French president pushes for Israeli inquiry into NSO spyware concerns

Emmanuel Macron has reportedly spoken to the Israeli prime minister, Naftali Bennett, to ensure that the Israeli government is properly investigating allegations that the French president could have been targeted with Israeli-made spyware by Morocco’s security services. In a phone call, Macron expressed concern that his phone and those of most of his cabinet could have been infected with the Pegasus hacking software developed by the Israeli surveillance firm NSO Group, which enables operators of the tool to extract messages, photos and emails, record calls and secretly activate microphones from infected devices. NSO has said Macron was not a “target” of any of its customers, meaning the company denies he was selected for surveillance using Pegasus.

(The Guardian)

Microsoft shares mitigations for new PetitPotam NTLM relay attack

PetitPotam is a new NTLM relay attack that allows taking over a domain controller or other Windows servers. The new attack uses the Microsoft Encrypting File System Remote Protocol (EFSRPC) to force a device, including domain controllers, to authenticate to a remote NTLM relay controlled by a threat actor, who can then steal hash and certificates to assume the identity of the device and its privileges. Discovered by French security researcher Gilles Lionel (Topotam77) this method was disclosed this week along with a proof-of-concept (PoC) script. Microsoft quickly published a security advisory, however some security specialists have criticized the mitigation, claiming it is insufficient

(Bleeping Computer)

Fake Windows 11 installers already distributing malware

Scammers are already taking advantage of the hype surrounding Microsoft’s next Windows release to push fake Windows 11 installers riddled with malware, adware, and other malicious tools. While Windows 11 will start rolling out worldwide during early 2022, Microsoft has already made it available for install to all customers enrolled in the Insider program after officially unveiling it as the next version of Windows last month. However, hundreds of users who already downloaded installers from unofficial sources are getting infected with malware, as Kaspersky security researchers discovered.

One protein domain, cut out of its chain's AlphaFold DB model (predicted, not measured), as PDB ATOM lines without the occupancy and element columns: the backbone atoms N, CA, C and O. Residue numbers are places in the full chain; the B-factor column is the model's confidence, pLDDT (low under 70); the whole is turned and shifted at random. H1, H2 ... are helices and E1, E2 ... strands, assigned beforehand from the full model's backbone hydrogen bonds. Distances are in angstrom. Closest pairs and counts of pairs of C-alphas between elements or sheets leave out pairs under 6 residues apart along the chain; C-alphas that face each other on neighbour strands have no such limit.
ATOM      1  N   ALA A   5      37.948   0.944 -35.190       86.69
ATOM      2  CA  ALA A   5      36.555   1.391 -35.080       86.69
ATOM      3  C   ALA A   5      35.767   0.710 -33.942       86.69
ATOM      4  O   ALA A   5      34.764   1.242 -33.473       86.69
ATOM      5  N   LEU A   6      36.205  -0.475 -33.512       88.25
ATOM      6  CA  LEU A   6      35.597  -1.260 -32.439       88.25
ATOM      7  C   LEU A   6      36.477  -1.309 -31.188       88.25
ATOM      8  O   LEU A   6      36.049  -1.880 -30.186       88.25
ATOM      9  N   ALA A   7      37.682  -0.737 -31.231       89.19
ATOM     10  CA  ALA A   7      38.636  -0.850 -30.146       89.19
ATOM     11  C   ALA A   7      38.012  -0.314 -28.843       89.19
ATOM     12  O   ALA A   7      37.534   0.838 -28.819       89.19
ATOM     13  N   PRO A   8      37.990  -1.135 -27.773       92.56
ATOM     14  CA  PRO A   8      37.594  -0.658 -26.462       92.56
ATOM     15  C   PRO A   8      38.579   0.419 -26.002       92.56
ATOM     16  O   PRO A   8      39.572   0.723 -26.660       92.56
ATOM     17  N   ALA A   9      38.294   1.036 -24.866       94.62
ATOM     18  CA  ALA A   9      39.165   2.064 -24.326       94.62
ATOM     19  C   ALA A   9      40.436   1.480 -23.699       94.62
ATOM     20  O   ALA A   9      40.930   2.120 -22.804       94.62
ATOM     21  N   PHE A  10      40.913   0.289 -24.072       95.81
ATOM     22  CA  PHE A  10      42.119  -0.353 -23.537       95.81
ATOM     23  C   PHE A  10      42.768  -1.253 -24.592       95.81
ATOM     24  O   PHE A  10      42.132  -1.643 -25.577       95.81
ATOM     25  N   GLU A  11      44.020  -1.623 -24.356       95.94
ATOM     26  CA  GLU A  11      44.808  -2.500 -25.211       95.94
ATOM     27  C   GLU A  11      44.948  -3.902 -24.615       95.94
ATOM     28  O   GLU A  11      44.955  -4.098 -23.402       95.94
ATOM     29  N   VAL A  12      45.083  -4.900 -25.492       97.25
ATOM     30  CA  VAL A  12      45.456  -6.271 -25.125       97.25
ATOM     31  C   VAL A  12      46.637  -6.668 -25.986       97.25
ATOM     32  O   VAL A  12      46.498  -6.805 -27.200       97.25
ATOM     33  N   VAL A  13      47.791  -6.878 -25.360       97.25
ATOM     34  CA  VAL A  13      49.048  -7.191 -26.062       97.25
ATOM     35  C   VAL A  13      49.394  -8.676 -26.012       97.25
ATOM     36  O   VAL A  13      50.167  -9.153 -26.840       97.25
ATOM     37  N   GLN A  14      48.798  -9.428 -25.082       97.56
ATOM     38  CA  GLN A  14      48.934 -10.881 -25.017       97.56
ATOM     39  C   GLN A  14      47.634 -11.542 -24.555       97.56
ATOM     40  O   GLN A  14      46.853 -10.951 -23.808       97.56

(Bleeping Computer)

Akamai outage was not a cyberattack

A global internet outage on Thursday that downed tens of thousands of websites, including those of giant corporations like McDonald’s and Delta Airlines, was not the result of a hack, data breach or other kind of malicious attack. According to a statement, the issue, which was quickly fixed, was the result of a software configuration update that triggered a bug in the DNS system, Akamai Edge DNS.

(CyberScoop)

Thanks to our episode sponsor,
Varonis

Still in the news is REvil’s ransomware attack on Kaseya VSA servers. Varonis is here to help mitigate the blast radius of such attacks. Want a step-by-step guide on what you should be looking for? Visit varonis.com/risk to help make sure your data is protected.

XCSSET macOS malware evolves, stealing login information from Telegram and Google Chrome

Security researchers from Trend Micro continue to monitor the evolution of this malware, which allows hackers to copy the Telegram GroupContainers folder onto machine to act on behalf of the legitimate owner of the account, and which can also steal the passwords from Google Chrome using the Safe Storage Key, which is stored in “Chrome Safe Storage,” sending it to a command and control server. It is believed that the code will also be able to target Evernote, Opera, Skype and WeChat.

(Security Affairs)

Kaseya gets universal decryptor to help REvil ransomware victims

Nearly three weeks after Florida-based software vendor Kaseya was hit by a widespread supply-chain ransomware attack, the company on Thursday said it obtained a universal decryptor to unlock systems and help customers recover their data. The company said in a statement that it had obtained the tool from a third-party and have no reports of any problem or issues associated with it. It’s still not clear if Kaseya paid any ransom, but it is worth noting that REvil affiliates had initially demanded $70 million — which was subsequently lowered to $50 million, after which REvil itself disappeared. 

(The Hacker News)

Japanese computers hit by a wiper malware ahead of 2021 Tokyo Olympics

Researchers from the Japanese security firm Mitsui Bussan Secure Directions (MBSD) discovered an Olympics-themed malware that implements wiping capabilities, The Record reported. The code was specifically designed to target Japanese PCs and was detected ahead of the opening ceremony of the 2021 Tokyo Olympics. The actual attack vector seems to be a malicious executable disguised as PDF file named: [Urgent] Damage report regarding the occurrence of cyber attacks, etc. associated with the Tokyo Olympics.exe.” The malware also implements evasion and anti-analysis capabilities to prevent the malicious code from being analyzed.

(Security Affairs)

Internet rot brings porn to the Washington post

A cautionary tale: news sites including The Washington Post and New York magazine, found out they had been displaying pornography on some of their older pages. This was due to a video platform called Vidme that had operated between 2014 to 2017, but whose domain had since been purchased by an adult site called 5 Star Porn HD. Web pages that had a Vidme player embedded from the time the service was viable began showing thumbnails of graphic sexual content instead of whatever had originally been there. As Motherboard notes, it’s an amusing example of a serious problem: the rotting infrastructure of the internet at large.

(Vice)